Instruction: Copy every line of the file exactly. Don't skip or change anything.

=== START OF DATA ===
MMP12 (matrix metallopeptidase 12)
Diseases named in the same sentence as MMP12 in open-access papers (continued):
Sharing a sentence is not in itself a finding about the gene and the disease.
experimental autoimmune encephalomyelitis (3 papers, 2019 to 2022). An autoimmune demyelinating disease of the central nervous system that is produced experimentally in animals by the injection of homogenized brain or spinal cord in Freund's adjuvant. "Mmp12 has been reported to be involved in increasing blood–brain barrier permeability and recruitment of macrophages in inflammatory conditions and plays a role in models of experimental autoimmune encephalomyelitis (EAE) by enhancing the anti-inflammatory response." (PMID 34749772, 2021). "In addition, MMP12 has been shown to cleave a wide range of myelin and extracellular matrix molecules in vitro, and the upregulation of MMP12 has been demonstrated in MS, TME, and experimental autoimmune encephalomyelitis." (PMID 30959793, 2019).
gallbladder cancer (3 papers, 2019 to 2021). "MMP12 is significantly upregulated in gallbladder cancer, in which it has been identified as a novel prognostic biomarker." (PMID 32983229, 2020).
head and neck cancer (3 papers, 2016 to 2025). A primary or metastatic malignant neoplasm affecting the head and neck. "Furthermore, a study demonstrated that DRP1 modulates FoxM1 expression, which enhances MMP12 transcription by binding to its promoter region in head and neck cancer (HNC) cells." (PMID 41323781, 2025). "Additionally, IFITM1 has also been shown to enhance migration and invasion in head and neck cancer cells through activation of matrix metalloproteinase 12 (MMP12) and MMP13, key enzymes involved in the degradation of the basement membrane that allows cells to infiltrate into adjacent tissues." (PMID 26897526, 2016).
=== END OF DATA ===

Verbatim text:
MMP12 (matrix metallopeptidase 12)
Diseases named in the same sentence as MMP12 in open-access papers (continued):
Sharing a sentence is not in itself a finding about the gene and the disease.
experimental autoimmune encephalomyelitis (3 papers, 2019 to 2022). An autoimmune demyelinating disease of the central nervous system that is produced experimentally in animals by the injection of homogenized brain or spinal cord in Freund's adjuvant. "Mmp12 has been reported to be involved in increasing blood–brain barrier permeability and recruitment of macrophages in inflammatory conditions and plays a role in models of experimental autoimmune encephalomyelitis (EAE) by enhancing the anti-inflammatory response." (PMID 34749772, 2021). "In addition, MMP12 has been shown to cleave a wide range of myelin and extracellular matrix molecules in vitro, and the upregulation of MMP12 has been demonstrated in MS, TME, and experimental autoimmune encephalomyelitis." (PMID 30959793, 2019).
gallbladder cancer (3 papers, 2019 to 2021). "MMP12 is significantly upregulated in gallbladder cancer, in which it has been identified as a novel prognostic biomarker." (PMID 32983229, 2020).
head and neck cancer (3 papers, 2016 to 2025). A primary or metastatic malignant neoplasm affecting the head and neck. "Furthermore, a study demonstrated that DRP1 modulates FoxM1 expression, which enhances MMP12 transcription by binding to its promoter region in head and neck cancer (HNC) cells." (PMID 41323781, 2025). "Additionally, IFITM1 has also been shown to enhance migration and invasion in head and neck cancer cells through activation of matrix metalloproteinase 12 (MMP12) and MMP13, key enzymes involved in the degradation of the basement membrane that allows cells to infiltrate into adjacent tissues." (PMID 26897526, 2016).